About the Office of Cable Communications
Established in 1976, the Office of Cable Communications (OCC) has overall responsibility for issues related to cable television and cable Internet service for Seattle residents. The Office oversees the City's non-exclusive cable television franchises with Comcast and Wave through enforcement of the franchise agreements, with an emphasis on citizen concerns.
Have a question, comment or complaint? Send it our way using:Cable Comment/Complaint Form
City Approves New Cable Franchise with
The City Council and Mayor approved a franchise for CenturyLink to
operate as a new cable television provider in Seattle (see Ordinance 124810. CenturyLink is now offering its PRISM TV service to residents in areas of Seattle where the company's network is capable of delivering up to 25 Mbps internet speeds.
To see if your address is in one of these areas where CenturyLink could be a new competitive cable option, visit www.centurylink.com/prismtv and click on Check for Prism TV in My Area.
For more information on the franchise approval process see our CenturyLink Cable Franchise Page
Quick Access: Current Cable Rate information
Information on current cable rates for Comcast and Wave are available here: Office of Cable Communications Cable Rates Page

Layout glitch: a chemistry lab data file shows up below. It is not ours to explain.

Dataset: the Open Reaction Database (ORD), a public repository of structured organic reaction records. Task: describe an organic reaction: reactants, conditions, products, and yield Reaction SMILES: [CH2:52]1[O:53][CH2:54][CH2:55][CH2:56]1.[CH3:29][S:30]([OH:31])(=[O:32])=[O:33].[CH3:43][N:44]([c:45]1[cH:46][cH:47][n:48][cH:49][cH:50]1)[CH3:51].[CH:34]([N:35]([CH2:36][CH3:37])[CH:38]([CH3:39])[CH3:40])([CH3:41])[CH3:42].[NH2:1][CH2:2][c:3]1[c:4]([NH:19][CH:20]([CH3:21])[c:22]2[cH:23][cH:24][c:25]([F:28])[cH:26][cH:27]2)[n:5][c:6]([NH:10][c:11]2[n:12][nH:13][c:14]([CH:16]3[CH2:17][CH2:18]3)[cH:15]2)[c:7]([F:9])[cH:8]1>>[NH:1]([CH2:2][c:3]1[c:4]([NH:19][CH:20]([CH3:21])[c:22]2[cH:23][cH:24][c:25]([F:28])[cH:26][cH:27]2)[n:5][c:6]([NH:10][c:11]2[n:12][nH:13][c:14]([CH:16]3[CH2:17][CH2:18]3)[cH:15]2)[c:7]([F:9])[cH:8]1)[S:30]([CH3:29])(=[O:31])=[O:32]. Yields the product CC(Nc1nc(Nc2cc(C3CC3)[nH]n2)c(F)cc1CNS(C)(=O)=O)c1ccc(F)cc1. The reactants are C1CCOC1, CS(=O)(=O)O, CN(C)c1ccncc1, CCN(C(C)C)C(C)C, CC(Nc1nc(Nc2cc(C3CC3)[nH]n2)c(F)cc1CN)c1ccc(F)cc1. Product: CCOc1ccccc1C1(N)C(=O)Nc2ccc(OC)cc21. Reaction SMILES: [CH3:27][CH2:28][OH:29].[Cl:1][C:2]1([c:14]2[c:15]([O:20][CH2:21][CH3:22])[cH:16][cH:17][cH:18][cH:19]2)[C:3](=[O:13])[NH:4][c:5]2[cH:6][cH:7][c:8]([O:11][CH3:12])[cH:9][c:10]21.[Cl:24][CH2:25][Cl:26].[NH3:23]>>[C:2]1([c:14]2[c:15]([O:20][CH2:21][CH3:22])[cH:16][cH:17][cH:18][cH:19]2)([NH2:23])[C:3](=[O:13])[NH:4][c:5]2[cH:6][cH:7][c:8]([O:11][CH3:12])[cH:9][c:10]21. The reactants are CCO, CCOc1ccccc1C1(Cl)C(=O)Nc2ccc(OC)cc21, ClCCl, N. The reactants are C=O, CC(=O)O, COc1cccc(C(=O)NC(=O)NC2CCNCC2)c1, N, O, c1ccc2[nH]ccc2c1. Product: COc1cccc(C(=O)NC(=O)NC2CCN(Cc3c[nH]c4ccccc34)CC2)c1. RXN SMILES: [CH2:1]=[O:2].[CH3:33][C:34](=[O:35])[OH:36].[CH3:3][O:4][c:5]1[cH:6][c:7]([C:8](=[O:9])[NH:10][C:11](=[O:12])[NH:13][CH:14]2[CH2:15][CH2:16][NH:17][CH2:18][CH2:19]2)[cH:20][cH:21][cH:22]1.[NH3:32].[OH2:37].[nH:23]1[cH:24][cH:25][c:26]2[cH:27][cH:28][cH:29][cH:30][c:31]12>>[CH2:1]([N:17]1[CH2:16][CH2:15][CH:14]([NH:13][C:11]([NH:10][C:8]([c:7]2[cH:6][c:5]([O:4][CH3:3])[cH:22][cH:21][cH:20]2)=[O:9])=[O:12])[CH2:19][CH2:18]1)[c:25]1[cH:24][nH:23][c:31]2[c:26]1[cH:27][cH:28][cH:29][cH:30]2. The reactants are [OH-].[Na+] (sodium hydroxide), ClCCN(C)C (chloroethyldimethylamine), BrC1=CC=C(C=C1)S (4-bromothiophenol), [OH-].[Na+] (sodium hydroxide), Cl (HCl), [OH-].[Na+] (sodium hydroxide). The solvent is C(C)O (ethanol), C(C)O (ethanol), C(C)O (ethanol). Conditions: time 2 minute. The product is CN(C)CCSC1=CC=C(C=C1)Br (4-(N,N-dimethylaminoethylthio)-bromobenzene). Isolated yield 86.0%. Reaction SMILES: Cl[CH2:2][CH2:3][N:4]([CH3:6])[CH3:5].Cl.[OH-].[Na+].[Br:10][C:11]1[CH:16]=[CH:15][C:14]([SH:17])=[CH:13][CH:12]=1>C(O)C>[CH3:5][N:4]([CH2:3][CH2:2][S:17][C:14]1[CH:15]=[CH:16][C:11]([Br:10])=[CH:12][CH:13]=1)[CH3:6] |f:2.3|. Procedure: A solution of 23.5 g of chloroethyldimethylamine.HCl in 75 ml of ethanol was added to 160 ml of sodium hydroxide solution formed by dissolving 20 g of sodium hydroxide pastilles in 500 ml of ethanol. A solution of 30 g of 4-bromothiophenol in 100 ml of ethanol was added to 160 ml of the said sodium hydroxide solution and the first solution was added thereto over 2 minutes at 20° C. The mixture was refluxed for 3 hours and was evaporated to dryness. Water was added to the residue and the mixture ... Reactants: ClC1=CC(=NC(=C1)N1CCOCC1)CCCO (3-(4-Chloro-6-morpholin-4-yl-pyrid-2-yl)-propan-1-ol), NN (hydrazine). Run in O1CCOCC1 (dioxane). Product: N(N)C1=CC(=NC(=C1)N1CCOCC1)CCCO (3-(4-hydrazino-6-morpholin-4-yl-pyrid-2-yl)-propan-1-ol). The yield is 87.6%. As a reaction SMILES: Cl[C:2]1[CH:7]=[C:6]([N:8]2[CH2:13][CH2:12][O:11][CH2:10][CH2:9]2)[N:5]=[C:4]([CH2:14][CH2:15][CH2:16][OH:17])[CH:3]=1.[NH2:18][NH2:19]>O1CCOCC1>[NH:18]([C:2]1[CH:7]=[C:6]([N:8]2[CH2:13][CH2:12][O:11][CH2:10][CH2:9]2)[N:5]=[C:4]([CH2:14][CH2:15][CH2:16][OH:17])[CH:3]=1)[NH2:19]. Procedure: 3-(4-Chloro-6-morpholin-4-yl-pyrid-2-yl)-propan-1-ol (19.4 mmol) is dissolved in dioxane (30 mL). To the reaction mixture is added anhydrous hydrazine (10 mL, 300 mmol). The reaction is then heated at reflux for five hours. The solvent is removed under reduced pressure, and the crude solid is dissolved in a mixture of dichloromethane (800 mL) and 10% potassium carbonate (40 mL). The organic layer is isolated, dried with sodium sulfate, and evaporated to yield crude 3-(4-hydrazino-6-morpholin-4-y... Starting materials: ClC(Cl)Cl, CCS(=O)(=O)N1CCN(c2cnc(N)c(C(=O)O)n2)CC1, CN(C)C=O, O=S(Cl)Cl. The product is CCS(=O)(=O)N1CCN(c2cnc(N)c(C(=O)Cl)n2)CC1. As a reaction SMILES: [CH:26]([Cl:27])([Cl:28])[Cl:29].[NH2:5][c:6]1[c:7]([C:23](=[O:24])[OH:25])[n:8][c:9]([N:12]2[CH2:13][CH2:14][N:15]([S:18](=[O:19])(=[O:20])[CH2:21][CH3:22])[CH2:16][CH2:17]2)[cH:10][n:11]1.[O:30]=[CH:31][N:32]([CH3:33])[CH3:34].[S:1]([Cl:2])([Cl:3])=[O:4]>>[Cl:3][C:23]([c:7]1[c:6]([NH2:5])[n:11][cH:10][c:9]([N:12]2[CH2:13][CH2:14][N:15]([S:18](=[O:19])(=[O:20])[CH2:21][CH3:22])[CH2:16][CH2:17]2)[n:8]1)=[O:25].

Bookmark the page for future reference when you want quick access to plan and cost options!
Comcast Rate Changes: July 1, 2015
Comcast has announced rate chages that go into effect for Seattle customers on July 1, 2015. The changes include increases in the following:
- Broadcast TV Fee
- Xfinity TV 450 Latino service
- Digital Economy television service
- DVR and HD DVR Services
- Internet Plus service
- Blast Extra and Blast Plus services
- Economy Triple Play XF service
For a complete listing of the rate changes, click here Comcast July 2015 Rate Change Announcement.
If you have questions about how these changes will impact your cable bill, contact Comcast at (800) 266-2278.
Be a Smart Cable Customer ~ Get it in Writing!
In their effort to attract and keep customers, cable companies often have contracted sales agents canvassing neighborhoods or working at mall kiosks, marketing special promotional deals if you will join, change or bundle your service with them. If you decide to take one of these deals, make sure you get something in writing that confirms the rates, services and period of time the promotion covers.
The OCC has noticed an increasing number of complaints from cable customers who were promised one thing by a sales agent, but then billed something different. When the customer calls the company to correct their bill, they are told ‘we have no promotion like that’ and are left trying to prove what they were promised. If you have something in writing, it’s much easier to resolve the issue!
Seattle cable customers are also encouraged to be familiar with their rights under the City’s Cable Customer Bill of Rights.
Public Service Announcement Videos: